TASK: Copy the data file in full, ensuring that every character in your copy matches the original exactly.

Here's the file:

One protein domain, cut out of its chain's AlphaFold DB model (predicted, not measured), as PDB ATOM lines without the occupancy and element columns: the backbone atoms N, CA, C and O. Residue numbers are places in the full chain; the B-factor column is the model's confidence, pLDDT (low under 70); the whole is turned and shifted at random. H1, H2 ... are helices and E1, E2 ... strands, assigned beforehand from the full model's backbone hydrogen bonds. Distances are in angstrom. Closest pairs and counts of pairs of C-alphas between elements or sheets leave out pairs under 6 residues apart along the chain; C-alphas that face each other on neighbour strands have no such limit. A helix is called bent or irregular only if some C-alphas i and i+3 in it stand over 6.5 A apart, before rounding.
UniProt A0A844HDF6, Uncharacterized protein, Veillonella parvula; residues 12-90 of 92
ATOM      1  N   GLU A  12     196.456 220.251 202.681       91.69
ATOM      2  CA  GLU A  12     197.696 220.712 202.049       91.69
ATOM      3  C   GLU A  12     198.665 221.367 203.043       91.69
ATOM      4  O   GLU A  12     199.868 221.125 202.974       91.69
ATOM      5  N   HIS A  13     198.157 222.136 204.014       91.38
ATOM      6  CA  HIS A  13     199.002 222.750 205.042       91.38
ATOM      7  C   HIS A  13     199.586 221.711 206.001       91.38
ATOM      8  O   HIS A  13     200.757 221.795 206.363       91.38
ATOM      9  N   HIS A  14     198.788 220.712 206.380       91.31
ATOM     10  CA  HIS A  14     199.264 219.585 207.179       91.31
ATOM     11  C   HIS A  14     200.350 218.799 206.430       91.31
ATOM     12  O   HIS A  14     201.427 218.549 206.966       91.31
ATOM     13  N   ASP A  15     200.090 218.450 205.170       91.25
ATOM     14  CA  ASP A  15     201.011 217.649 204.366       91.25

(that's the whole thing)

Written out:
One protein domain, cut out of its chain's AlphaFold DB model (predicted, not measured), as PDB ATOM lines without the occupancy and element columns: the backbone atoms N, CA, C and O. Residue numbers are places in the full chain; the B-factor column is the model's confidence, pLDDT (low under 70); the whole is turned and shifted at random. H1, H2 ... are helices and E1, E2 ... strands, assigned beforehand from the full model's backbone hydrogen bonds. Distances are in angstrom. Closest pairs and counts of pairs of C-alphas between elements or sheets leave out pairs under 6 residues apart along the chain; C-alphas that face each other on neighbour strands have no such limit. A helix is called bent or irregular only if some C-alphas i and i+3 in it stand over 6.5 A apart, before rounding.
UniProt A0A844HDF6, Uncharacterized protein, Veillonella parvula; residues 12-90 of 92
ATOM      1  N   GLU A  12     196.456 220.251 202.681       91.69
ATOM      2  CA  GLU A  12     197.696 220.712 202.049       91.69
ATOM      3  C   GLU A  12     198.665 221.367 203.043       91.69
ATOM      4  O   GLU A  12     199.868 221.125 202.974       91.69
ATOM      5  N   HIS A  13     198.157 222.136 204.014       91.38
ATOM      6  CA  HIS A  13     199.002 222.750 205.042       91.38
ATOM      7  C   HIS A  13     199.586 221.711 206.001       91.38
ATOM      8  O   HIS A  13     200.757 221.795 206.363       91.38
ATOM      9  N   HIS A  14     198.788 220.712 206.380       91.31
ATOM     10  CA  HIS A  14     199.264 219.585 207.179       91.31
ATOM     11  C   HIS A  14     200.350 218.799 206.430       91.31
ATOM     12  O   HIS A  14     201.427 218.549 206.966       91.31
ATOM     13  N   ASP A  15     200.090 218.450 205.170       91.25
ATOM     14  CA  ASP A  15     201.011 217.649 204.366       91.25